Trump-Kim summit

On top of her usual duties, Jannah occasionally gets deployed for major security operations.

In 2018, she was in the roving team deployed to attend to law and order for the Trump-Kim summit.

"[I was] excited as it's a new challenge, not knowing what to expect," Jannah said.

Fortunately, the deployment went smoothly as it was well-organised.

Although she didn't end up meeting either of the political figures, Jannah found the experience fruitful.

"I learned how to respond to different kind of situations that we may not experience on our daily patrols around the neighbourhood."

Juggling work & school with police duties

When Jannah is not busy patrolling neighbourhoods and attending to major security operations, she's a full-time lab technologist.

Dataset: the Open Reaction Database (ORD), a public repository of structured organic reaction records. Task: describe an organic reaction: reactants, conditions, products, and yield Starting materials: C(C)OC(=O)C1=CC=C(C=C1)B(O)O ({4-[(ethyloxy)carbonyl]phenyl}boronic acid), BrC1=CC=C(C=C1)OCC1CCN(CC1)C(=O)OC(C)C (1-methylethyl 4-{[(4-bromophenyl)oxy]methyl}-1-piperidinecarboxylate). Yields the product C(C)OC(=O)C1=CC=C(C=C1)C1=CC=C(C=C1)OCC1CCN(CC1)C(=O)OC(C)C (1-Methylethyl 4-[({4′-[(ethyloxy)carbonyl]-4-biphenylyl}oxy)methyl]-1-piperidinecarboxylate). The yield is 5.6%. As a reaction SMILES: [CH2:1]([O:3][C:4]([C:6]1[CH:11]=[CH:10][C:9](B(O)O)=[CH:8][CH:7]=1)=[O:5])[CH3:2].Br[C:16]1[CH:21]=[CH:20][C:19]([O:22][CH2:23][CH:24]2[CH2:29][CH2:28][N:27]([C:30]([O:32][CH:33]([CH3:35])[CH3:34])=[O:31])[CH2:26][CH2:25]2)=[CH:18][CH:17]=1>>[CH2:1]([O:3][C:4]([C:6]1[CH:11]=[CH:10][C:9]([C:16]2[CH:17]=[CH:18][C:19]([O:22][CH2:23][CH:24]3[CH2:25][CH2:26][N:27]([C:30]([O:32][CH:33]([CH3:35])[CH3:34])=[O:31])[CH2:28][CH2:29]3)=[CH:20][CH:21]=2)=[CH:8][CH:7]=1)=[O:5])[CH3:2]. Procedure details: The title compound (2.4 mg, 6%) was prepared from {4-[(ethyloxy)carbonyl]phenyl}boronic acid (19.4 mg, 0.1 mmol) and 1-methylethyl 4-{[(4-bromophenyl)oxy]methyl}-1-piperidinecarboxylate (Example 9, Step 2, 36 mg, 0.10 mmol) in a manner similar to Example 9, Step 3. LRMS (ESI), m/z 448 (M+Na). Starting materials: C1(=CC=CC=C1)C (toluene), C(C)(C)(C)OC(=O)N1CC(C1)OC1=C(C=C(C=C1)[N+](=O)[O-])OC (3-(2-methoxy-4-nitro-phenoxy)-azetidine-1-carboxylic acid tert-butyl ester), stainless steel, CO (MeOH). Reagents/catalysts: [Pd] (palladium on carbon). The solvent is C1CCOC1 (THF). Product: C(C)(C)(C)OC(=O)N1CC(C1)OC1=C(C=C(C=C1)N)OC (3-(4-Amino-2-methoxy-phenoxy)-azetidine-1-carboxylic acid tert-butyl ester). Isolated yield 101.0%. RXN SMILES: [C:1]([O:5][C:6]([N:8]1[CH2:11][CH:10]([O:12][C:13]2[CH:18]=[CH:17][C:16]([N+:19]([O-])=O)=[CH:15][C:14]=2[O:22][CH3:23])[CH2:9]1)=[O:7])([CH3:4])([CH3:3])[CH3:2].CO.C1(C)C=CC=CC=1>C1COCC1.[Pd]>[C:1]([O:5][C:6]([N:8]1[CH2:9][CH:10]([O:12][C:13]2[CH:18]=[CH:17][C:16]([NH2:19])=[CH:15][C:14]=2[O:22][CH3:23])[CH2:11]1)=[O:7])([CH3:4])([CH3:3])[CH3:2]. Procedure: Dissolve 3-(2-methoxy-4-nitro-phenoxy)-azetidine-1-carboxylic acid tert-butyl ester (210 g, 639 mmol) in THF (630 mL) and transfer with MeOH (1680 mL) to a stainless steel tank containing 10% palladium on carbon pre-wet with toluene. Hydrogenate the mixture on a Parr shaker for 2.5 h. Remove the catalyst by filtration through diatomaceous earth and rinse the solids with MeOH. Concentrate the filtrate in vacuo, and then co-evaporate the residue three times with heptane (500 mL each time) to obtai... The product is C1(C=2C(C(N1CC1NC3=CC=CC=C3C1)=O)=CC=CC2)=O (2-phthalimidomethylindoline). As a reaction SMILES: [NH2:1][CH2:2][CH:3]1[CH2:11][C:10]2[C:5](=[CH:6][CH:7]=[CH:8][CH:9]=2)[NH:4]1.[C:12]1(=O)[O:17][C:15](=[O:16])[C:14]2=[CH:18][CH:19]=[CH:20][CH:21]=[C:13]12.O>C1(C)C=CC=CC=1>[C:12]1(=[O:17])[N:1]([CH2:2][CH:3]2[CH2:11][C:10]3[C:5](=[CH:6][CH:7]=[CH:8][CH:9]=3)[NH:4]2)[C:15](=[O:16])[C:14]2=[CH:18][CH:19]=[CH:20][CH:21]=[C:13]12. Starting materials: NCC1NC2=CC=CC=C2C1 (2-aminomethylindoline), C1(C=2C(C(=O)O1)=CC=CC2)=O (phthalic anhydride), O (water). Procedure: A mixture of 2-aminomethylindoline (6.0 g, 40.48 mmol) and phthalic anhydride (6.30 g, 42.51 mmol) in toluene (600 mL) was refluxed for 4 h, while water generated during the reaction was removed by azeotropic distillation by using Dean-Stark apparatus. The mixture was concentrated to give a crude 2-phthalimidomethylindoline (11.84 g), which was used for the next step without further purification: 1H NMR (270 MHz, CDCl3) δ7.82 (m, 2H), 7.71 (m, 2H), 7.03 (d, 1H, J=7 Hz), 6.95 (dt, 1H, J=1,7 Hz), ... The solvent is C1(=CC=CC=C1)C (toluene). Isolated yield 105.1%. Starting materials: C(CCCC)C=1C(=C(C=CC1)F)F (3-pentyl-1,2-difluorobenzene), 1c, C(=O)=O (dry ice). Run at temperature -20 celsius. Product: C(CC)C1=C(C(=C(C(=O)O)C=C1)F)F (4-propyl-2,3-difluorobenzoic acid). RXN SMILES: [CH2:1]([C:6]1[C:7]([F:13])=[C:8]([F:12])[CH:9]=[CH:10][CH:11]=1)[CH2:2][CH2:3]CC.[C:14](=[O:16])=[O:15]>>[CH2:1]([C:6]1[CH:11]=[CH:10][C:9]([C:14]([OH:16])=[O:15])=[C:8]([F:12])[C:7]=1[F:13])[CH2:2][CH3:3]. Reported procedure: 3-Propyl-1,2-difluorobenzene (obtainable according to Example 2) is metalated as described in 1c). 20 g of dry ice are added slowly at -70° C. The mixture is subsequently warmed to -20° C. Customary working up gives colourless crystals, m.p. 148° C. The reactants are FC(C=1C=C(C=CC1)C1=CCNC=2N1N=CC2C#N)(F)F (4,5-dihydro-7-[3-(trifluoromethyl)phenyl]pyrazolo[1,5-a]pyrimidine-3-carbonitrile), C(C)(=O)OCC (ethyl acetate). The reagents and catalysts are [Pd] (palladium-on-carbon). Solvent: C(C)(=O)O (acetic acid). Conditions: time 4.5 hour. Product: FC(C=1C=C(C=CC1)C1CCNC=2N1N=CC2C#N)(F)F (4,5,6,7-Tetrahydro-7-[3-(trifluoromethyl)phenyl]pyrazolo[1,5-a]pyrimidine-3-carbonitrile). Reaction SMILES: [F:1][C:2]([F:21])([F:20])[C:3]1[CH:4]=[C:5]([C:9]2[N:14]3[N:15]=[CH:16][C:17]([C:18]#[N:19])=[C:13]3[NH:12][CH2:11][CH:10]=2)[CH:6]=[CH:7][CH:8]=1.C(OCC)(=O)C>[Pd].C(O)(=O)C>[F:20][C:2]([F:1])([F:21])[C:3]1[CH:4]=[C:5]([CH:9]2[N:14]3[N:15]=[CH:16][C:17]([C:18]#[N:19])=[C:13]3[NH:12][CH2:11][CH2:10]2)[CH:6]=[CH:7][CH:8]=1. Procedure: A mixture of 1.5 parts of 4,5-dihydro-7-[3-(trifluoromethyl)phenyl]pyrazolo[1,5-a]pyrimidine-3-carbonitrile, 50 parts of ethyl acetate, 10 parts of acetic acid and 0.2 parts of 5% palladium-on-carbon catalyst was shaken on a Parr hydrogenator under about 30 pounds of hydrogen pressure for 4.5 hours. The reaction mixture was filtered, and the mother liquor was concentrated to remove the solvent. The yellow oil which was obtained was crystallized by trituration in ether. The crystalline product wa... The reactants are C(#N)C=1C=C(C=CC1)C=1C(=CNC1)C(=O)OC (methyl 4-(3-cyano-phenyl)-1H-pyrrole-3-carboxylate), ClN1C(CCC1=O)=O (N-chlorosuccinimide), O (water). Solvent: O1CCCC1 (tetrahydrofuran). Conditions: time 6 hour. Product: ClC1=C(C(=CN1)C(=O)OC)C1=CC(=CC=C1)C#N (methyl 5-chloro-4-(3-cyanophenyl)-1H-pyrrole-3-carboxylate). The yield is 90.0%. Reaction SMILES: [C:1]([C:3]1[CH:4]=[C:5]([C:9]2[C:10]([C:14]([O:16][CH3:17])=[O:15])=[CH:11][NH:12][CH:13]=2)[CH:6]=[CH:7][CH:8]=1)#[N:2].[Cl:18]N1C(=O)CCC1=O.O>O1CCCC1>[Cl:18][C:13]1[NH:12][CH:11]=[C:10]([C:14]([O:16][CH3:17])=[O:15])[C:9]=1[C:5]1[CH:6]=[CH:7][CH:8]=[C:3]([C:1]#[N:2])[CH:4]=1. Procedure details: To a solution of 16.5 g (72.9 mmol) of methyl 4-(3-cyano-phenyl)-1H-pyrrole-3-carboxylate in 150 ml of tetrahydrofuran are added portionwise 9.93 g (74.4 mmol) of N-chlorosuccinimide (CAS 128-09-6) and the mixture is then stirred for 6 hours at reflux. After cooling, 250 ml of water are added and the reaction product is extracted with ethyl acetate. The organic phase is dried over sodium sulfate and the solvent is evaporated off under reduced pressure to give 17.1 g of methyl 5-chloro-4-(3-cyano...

It may seem odd — pursuing a scientific research career while preventing crimes on the side. But Jannah juggles her commitments with discipline and dedication.

She commits to her full-time job during weekdays and does a 12-hour shift as a VSC officer during the weekends.

"My working days do not clash with the days I perform my VSC duty since we are able to decide when we would like to join for duty. Thus, it is easy to manage my work commitments accordingly," Jannah explained.

Things are similar with Habib.

On his school days, he would attend lectures and tutorials, but on weekends or days without tests or classes, he would put on his police uniform.